If your vehicle has been involved in an accident, you’ll probably claim for the repairs on your insurance. We hear from people who are unhappy with how their insurer has dealt with the repairs.
When we investigate these complaints, we’ll:
- look at both sides of the story and all the evidence available
- decide what’s fair and reasonable in the circumstances
Types of complaints we see
Under most comprehensive motor insurance policies, insurers usually arrange and pay for repairs to be carried out when a vehicle has been damaged in an accident. You might complain to us because:
- the repairs have taken too long
- the quality of the repair work is poor
- further damage was caused during the repair
- a replacement vehicle wasn’t provided
- you think the vehicle should have been written off
What we look at
When we're deciding how well the repairs were handled, we'll listen to what both you and your insurer have to say. In most cases, we can make a decision with the evidence that’s already available such as photos, claim notes, repair history and engineers' reports.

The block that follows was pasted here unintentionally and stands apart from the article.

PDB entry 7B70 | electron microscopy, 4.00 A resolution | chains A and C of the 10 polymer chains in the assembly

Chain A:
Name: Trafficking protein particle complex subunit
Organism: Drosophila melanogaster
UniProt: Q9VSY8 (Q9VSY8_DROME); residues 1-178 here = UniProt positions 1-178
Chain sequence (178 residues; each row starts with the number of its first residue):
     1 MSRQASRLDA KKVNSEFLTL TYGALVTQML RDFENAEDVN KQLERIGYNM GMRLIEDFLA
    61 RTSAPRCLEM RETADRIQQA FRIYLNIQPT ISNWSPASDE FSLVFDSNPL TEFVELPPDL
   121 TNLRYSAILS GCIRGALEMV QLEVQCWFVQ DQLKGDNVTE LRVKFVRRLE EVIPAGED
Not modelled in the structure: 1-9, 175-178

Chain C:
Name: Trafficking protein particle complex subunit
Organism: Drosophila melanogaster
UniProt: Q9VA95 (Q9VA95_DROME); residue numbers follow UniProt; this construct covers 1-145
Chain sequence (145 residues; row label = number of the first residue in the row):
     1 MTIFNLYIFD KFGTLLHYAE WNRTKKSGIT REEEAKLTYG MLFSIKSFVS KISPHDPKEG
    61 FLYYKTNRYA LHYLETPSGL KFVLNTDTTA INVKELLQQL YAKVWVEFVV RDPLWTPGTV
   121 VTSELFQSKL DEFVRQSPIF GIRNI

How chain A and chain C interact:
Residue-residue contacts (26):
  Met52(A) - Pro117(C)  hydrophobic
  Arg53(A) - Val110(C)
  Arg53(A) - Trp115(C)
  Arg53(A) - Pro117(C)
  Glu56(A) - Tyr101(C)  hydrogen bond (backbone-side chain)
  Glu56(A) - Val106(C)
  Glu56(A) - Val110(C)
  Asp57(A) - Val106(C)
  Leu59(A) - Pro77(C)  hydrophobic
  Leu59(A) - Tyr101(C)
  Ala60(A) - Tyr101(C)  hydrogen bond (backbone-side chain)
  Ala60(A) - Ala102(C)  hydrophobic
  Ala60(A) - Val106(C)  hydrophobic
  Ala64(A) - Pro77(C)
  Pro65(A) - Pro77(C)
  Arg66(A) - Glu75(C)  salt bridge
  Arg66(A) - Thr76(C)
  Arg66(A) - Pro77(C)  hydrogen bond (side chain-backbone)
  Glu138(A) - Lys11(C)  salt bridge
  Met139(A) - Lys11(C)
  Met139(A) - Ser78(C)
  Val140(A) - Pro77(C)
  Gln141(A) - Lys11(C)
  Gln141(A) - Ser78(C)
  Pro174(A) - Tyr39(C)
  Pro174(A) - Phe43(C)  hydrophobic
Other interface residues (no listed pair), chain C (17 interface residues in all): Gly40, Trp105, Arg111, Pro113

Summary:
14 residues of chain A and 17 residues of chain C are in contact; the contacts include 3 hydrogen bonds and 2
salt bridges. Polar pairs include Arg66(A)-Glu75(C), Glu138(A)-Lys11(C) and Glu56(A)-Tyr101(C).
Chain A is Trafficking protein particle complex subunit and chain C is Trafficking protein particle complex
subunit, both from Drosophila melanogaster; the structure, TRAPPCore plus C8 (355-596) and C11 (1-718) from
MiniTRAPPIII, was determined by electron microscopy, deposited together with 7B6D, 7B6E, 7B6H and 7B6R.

If this information isn’t clear or it’s unavailable, we might ask both sides for extra evidence, such as an independent expert view.
There can be confusion about who's responsible for what’s gone wrong with the repairs. If your vehicle’s been repaired by a garage that your insurer told you to use, then your insurer will be responsible.
But if you arranged the repairs yourself at your own garage with your insurer’s agreement, then we wouldn’t usually hold your insurer responsible for anything that’s gone wrong. Although we’ll look at whether your insurer explained to you that you’d be responsible if anything went wrong with the repairs. If we think they explained this clearly enough, we normally wouldn’t uphold the complaint.
You can read more about how we approach different types of complaints below.
If the repairs are delayed
A lot of complaints we see about vehicle repairs are about how long an insurer has taken to repair the vehicle.
If there’s likely to be a delay that’s beyond the insurer’s control, we’d usually expect them to tell you how long the repairs are likely to take or let you know what’s going on.
We'll look at any evidence to decide if the repair time is reasonable. For example, we might ask to see the repair estimate to understand the amount of work needed.